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Advice for an aspiring documentary cameraman?


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#1 Karel Bata

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Posted 11 December 2012 - 08:10 AM

I thought this might make an interesting query.

I'm about to edit a half hour doc about a martial arts course. And no, it's not another martial arts course video, but a doc about those involved.

I'm a little worried that the young cameraman they're using has limited experience of shooting documentaries. I think it'll be him, the producer, a sound man, and a DIT/runner. It's a pilot for something bigger. In the end it'll be me that has to paste together what he's done, and cope with what he's not. It's a bit awkward giving him any advice, but he's friendly enough, and I'll tread carefully.

For instance, one nugget of wisdom a friend gave me was that every sequence, like say one of someone making breakfast, should tell its own little story, one that contributes to the whole, and it's the cameraperson's job to find that.

I have my own ideas, which I do find a little difficult articulating! Anyone here care to give it a go? What should I (diplomatically) ask him to get?
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#2 Adrian Sierkowski

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Posted 11 December 2012 - 10:20 AM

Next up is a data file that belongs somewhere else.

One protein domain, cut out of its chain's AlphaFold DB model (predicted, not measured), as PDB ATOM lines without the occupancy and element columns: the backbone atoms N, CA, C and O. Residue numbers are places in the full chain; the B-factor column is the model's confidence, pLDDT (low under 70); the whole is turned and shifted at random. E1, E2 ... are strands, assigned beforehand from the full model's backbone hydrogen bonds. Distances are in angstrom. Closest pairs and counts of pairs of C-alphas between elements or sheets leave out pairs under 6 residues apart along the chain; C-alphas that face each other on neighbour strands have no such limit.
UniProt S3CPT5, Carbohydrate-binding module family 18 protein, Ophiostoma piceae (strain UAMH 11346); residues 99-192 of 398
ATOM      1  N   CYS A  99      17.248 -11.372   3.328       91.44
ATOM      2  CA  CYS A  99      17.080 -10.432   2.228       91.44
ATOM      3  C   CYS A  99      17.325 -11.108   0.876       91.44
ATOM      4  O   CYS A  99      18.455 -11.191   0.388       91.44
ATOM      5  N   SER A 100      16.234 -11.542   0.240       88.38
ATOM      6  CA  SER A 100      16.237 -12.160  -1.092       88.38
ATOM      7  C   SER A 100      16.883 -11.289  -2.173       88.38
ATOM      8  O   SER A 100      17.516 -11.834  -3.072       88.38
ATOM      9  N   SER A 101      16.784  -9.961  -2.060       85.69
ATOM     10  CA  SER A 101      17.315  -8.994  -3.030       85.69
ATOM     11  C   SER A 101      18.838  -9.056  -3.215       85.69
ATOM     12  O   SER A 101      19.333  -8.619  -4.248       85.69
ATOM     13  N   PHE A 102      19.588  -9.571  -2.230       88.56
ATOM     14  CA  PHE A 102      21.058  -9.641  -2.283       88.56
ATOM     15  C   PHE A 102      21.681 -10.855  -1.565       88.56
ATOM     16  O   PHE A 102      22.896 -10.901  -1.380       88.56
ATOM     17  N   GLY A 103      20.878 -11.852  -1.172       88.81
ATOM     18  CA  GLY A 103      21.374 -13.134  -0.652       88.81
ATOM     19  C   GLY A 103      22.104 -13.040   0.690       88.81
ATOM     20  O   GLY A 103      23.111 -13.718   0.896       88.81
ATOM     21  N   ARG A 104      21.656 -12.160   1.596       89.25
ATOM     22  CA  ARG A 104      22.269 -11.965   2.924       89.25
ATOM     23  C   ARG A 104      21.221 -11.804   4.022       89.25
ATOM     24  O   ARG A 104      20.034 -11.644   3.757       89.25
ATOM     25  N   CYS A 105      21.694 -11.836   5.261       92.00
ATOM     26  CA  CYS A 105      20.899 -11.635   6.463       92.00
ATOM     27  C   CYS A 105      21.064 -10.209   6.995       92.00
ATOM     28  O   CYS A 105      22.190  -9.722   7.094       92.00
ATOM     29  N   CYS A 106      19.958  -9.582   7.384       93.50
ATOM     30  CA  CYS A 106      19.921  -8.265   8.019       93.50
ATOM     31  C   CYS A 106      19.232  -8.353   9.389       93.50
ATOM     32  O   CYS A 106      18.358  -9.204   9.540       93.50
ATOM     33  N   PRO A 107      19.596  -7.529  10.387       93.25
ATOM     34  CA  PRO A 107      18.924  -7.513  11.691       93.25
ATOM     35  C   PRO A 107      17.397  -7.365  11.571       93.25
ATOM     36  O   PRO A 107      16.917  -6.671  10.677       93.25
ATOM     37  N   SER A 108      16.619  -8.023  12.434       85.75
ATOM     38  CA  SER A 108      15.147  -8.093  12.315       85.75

Well I'd say make sure he keeps an eye out for inserts to grab.
In the situation of the making breakfast-- stuff such as close ups of the breakfast cooking, the person's face as they look out a window or something-- steaming tea ect. All the little things you can cut to.
As it's a doco about the people; I would focus a lot on them and their movements-- trying to create a visual parallel between how they move in martial arts and how that has carried over into the real world. Let's say, how they ties their shoes, how they fix their tie ect.
In truth, though, the camera-man will have some trouble being on the look out for these things all the time as we are generally focused on the image we are shooting, so as much advice as you give the shooter, also talk to the producer to keep his/her eyes out for things the op might be missing and figure out a way between the prod and the shooter to, without disturbing the subject, signal to reframe.
Normally, I like it when the producer is right near me and can give me a gentle pat, on my left or right side so I know which was to look to find a new shot.
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#3 Karel Bata

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Posted 12 December 2012 - 04:43 AM

Thanks Adrian. Good advice from you, as always ;) .

That's much along my lines of thinking. Such as when stuff is happening get some reaction shots. To just film what's going on can make it difficult to cut, and the end result a bit flat. In drama it's often the reaction that cues the emotional response - I find that's also true of documentary.

Cheers! B)
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#4 Adrian Sierkowski

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Posted 12 December 2012 - 08:16 AM

I agree (and I wish more of the people I work with knew the importance of not simply showing actors speaking, but that's a whole other discussion.)
Glad I could be of some help and here's hoping you don't just get dumped 4 hours of talking heads a day to cut through ;)
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The Slider

Tai Audio

Paralinx LLC

CineTape

Abel Cine

Wooden Camera

Ritter Battery

Rig Wheels Passport

Metropolis Post

Technodolly

Aerial Filmworks

FJS International, LLC

Willys Widgets

Visual Products

CineLab

Broadcast Solutions Inc

Gamma Ray Digital Inc

Opal

Glidecam

rebotnix Technologies